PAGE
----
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Latitude: 51.5672 / 51°34'2"N
Longitude: -0.1489 / 0°8'56"W
OS Eastings: 528394
OS Northings: 186998
OS Grid: TQ283869
Mapcode National: GBR DT.WN7
Mapcode Global: VHGQL.CVMX
Entry Name: Monument to Stephen Geary
Listing Date: 22 December 2011
Source: Historic England
Source ID: 1403435
Location: Camden, London, N6
Electoral Ward/Division: Highgate
Parish: Non Civil Parish
Built-Up Area: Camden
Traditional County: Middlesex
Lieutenancy Area (Ceremonial County): Greater London
Church of England Parish: St Michael Highgate
Church of England Diocese: London
Sandstone headstone, c.1854
The monument takes the form of a low headstone with a scalloped and rounded top. The inscription reads: ‘Sacred to the memory of Stephen Geary Esq. architect and founder of this cemetery who departed this life August 28th 1854 in the 57th year of his age’. A further inscription below commemorates his wife Sarah (d.1867).
Stephen Geary (1797–1854) was an architect, engineer and entrepreneur, and the founding member of the triumvirate responsible for the design of Highgate Cemetery. In 1836 he established the London Cemetery Company, the commercial force behind both Highgate and Nunhead Cemeteries. Geary conducted the initial surveys for Highgate and probably designed the Circle of Lebanon, although in 1839 he was succeeded as the Company's architect by James Bunstone Bunning. His best-known work apart from Highgate was the so-called King's Cross, a sixty-foot monument to King George IV at the top of the Gray's Inn Road in London, from which the railway station later took its name. He is credited with the design of London's first gin palace, and also took out a number of patents for inventions ranging from artificial fuel to street paving.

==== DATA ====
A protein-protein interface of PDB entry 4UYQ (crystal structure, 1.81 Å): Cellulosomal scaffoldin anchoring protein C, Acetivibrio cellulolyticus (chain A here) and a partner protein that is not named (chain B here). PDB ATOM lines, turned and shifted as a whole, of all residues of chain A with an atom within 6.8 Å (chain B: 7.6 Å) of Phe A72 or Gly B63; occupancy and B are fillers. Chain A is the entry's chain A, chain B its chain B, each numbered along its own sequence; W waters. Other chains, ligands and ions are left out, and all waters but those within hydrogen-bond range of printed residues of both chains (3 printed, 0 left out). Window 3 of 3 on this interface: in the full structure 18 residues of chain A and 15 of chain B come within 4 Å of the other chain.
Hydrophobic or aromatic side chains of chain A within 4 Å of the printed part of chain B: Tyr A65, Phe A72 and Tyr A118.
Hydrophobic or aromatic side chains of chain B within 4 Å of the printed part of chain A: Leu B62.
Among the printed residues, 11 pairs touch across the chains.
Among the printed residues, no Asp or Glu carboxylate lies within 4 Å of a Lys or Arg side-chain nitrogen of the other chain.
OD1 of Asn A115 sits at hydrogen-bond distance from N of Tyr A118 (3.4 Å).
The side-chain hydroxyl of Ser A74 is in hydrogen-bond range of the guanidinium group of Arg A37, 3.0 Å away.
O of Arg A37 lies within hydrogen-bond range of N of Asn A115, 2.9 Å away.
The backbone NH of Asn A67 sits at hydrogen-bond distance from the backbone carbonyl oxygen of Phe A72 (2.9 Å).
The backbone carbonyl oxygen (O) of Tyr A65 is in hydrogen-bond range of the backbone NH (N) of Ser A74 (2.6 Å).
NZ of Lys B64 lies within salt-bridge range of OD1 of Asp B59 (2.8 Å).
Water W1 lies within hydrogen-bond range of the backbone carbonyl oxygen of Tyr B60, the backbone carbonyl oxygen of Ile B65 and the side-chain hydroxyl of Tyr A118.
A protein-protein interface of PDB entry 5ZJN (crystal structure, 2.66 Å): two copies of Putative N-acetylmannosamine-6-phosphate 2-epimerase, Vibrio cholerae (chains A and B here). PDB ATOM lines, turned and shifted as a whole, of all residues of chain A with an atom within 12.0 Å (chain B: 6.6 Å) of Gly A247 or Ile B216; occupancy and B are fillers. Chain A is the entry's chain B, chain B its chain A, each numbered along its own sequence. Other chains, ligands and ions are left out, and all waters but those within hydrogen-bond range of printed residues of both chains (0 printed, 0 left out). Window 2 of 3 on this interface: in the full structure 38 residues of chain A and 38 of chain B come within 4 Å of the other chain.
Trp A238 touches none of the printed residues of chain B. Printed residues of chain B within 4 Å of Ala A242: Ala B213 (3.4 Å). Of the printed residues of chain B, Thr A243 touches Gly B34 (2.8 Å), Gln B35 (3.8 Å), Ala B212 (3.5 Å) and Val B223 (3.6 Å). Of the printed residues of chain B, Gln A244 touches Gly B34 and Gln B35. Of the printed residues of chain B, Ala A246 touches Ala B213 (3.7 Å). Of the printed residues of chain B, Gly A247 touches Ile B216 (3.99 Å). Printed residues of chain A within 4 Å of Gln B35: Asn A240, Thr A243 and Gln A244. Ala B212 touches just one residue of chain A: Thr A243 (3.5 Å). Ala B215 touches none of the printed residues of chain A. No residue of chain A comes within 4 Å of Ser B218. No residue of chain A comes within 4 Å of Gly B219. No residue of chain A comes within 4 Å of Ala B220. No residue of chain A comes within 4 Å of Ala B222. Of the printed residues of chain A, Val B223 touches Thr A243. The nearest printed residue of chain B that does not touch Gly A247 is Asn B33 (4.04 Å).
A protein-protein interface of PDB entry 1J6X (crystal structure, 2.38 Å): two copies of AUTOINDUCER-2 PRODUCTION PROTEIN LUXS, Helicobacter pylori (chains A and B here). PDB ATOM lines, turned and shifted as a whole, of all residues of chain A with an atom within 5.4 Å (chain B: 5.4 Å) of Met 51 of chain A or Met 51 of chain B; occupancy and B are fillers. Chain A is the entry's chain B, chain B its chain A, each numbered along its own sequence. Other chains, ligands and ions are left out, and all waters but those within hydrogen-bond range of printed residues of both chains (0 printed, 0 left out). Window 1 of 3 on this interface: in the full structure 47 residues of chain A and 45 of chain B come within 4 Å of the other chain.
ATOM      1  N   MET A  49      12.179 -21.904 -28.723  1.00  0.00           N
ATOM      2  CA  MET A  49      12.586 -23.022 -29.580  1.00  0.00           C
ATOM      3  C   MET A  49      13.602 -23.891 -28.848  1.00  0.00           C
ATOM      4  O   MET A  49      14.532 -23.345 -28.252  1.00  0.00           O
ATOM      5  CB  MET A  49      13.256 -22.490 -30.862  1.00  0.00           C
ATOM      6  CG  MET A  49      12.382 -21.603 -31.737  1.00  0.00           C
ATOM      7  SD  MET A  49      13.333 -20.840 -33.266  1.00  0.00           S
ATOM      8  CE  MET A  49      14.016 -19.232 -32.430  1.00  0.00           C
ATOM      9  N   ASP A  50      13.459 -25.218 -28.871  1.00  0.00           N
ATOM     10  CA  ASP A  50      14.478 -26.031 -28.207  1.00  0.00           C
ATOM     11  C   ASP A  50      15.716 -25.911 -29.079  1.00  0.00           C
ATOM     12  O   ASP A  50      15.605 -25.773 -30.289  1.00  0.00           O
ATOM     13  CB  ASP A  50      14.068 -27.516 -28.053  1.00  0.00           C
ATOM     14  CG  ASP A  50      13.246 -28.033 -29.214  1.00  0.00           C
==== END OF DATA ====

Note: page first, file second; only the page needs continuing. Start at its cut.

Highgate Cemetery was the third of London's 'magnificent seven' burial grounds, a ring of suburban cemeteries established in the 1830s and 1840s to relieve pressure on overcrowded urban churchyards. A seventeen-acre site on Highgate Hill was acquired by the London Cemetery Company and laid out as a picturesque garden cemetery with a network of serpentine drives, culminating in a monumental catacomb complex at the top of the hill. Geary himself supplied the initial plans, with assistance from Bunning and from the landscape gardener David Ramsay. The cemetery, opened in 1839 and extended to the east of Swain's Lane in 1854, enjoyed great popularity and prestige during the second half of the C19 (famous occupants include George Eliot, Christina Rossetti and Karl Marx), but lack of money and maintenance led to a severe decline during the C20. Since 1975 it has been run on a charitable basis by the present Friends group.
The monument to Stephen Geary is listed at Grade II for the following principal reasons:
* Historic Interest: commemorates the founder and initial designer of Highgate Cemetery;
* Setting: it is located within the Grade I registered Highgate Cemetery and has group value with other listed tombs and structures nearby.
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